Tep Vong, Supreme Patriarch of the Mohanikaya Buddhist sect, introduced a proposal last week to turn Wat Ounalom’s much-debated wood-burning crematorium into a modern, electric-run facility, tossing his opinion into the debate over the crematorium’s fate.
“Cremation through electricity is perfect: It’s clean, there is no smoke, it’s quiet and it will not scare people away,” he said Friday.
The debate about the city’s crematoriums began in March when monks opposed the municipality’s plans to move them outside the city.
City Hall’s decision was spurred by the Sokimex company, which wants to turn land near Wat Ounalom’s crematorium into a hospital or a hotel, but fears the crematorium would deter business.
The Sokimex development, located on the former site of T3 Prison near the river front, “will be stuck if the crematorium remains in Wat Ounalom, because it makes the people scared,” said Sokimex President Sok Kong.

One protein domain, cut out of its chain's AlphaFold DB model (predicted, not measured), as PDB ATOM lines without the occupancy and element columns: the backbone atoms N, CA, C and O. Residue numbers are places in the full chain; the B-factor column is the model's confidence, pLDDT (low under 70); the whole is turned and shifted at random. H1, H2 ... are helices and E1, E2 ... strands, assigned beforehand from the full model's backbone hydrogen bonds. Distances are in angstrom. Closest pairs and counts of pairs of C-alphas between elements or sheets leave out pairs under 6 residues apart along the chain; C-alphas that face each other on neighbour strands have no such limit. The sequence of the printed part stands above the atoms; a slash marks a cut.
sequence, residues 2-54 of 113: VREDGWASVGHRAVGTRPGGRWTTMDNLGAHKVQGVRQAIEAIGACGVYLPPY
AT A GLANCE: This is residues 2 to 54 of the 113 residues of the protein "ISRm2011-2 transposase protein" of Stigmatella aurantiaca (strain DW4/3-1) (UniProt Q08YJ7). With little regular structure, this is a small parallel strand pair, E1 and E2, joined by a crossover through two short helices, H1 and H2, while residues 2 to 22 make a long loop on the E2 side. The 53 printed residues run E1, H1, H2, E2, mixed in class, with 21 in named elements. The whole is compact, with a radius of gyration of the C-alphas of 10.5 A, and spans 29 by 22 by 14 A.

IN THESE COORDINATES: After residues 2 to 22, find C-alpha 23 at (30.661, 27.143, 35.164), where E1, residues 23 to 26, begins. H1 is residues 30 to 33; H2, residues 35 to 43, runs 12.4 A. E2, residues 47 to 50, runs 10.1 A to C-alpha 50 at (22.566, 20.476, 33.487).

“We will discuss with Samdech Tep Vong to choose something that makes the development possible,” he added. “If the crematorium is there, we can’t do anything.”
An electric crematorium will “help reduce environmental problems in the city and especially reduce the number of trees cut down,” Tep Vong said.
But if it cannot be built in Wat Ounalom, Tep Vong said, “we will find a piece of land to build one on the outskirts of the city.”
Tep Vong also warned monks not to oppose him: “Some people who oppose my ideas really oppose religious development.”